In the classical period Etruscan art gradually merged with the broader tradition of the Greco-Roman world. After the Etruscan towns were absorbed by the growing Roman state in the 3rd century BCE, their art became only a local variant of Mediterranean styles. But much beautiful art was made in Etruria, so let us celebrate it. These are the famous winged horses of Tarquinia, a masterpiece of terracotta sculpture, c. 350 BCE.
The Etruscan and especially the people of Vulci were master metal workers, and their bronze cauldrons, mirrors and other objects were much sought after in Iberia, Gaul, and elsewhere. This is the handle from a bronze strainer, 5th century BCE.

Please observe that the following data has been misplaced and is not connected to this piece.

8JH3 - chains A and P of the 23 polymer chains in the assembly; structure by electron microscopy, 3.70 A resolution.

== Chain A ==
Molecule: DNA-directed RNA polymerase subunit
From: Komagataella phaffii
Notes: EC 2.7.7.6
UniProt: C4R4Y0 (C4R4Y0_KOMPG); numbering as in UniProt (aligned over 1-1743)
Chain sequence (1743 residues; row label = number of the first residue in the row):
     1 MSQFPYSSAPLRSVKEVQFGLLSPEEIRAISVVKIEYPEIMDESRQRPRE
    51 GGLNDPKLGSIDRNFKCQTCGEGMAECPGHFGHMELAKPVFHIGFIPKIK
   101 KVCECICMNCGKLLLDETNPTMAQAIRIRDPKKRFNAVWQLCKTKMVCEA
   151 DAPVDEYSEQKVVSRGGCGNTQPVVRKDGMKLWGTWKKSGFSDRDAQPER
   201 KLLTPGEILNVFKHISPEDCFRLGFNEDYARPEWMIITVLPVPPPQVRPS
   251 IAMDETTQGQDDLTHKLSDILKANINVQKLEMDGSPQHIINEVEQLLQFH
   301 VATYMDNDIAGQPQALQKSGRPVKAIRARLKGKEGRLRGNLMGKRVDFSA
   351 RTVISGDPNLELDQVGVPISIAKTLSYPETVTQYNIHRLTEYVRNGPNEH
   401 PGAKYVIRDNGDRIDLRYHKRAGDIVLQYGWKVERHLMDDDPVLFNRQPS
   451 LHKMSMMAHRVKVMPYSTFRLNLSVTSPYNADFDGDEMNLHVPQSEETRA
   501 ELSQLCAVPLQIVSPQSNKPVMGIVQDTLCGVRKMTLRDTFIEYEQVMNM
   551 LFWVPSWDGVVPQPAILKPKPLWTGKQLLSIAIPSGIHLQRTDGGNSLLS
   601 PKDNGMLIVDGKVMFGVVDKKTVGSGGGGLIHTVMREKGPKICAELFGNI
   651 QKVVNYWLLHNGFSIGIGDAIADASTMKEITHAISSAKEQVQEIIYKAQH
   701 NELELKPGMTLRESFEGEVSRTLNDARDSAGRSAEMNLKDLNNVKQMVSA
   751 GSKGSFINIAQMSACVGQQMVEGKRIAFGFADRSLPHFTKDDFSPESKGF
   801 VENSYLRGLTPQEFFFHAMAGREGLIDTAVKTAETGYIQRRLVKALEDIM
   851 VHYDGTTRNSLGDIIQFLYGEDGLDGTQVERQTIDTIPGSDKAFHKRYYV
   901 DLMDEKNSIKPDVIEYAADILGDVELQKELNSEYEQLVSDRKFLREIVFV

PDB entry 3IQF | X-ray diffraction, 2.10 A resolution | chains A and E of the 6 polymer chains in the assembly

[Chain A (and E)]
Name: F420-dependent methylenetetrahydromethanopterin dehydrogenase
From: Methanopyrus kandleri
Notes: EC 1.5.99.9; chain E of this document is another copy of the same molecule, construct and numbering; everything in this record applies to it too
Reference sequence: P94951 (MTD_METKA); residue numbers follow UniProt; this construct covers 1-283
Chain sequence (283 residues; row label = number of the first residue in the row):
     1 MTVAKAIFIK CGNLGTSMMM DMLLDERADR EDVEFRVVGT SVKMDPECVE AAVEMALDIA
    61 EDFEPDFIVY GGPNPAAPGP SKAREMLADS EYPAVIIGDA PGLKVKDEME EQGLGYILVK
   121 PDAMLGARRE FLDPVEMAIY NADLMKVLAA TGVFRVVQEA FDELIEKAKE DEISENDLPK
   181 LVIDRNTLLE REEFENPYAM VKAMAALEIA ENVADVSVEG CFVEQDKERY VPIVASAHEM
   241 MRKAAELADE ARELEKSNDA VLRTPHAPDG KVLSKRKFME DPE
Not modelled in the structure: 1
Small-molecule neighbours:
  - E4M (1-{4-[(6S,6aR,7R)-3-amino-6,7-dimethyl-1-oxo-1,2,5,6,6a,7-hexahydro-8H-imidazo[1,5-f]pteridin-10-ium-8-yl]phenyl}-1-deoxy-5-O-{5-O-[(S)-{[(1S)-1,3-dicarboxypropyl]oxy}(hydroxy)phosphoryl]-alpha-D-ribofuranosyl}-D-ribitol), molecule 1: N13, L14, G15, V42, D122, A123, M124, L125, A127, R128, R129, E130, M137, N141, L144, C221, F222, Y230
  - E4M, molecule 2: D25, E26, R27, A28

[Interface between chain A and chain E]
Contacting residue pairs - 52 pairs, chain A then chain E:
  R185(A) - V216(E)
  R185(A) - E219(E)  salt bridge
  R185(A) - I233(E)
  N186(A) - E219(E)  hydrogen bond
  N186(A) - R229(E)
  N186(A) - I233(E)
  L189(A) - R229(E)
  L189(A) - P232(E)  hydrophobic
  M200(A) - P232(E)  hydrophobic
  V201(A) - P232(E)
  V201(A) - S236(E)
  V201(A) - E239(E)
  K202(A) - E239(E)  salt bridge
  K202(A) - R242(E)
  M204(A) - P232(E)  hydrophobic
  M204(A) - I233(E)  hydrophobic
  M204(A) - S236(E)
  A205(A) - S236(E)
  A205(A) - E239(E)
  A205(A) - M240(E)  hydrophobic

Many frescoes painted in tombs survive from later Etruscan times; this is a particularly famous one showing a funeral dance.
Two warriors, c. 480-470 BCE.
Drinking cup showing a hippogriff.
The Etruscans kept up their artistic celebration of marriage; here is a Hellenistic version of the his-and-hers sarcophagus.
Painted ceramic nymph, 4th century BCE.
Handle of a bronze vessel in the form of a lasa nymph, c. 300 BCE.
These small urns for ashes were a major art form, and there are hundreds in museums around the world.
Balsamarium or perfume jar, c. 250 BCE.
More tomb dancers.
Solar god, c. 300 BCE.
Terracotta antefix or roofing tile.My post on older Etruscan art is here.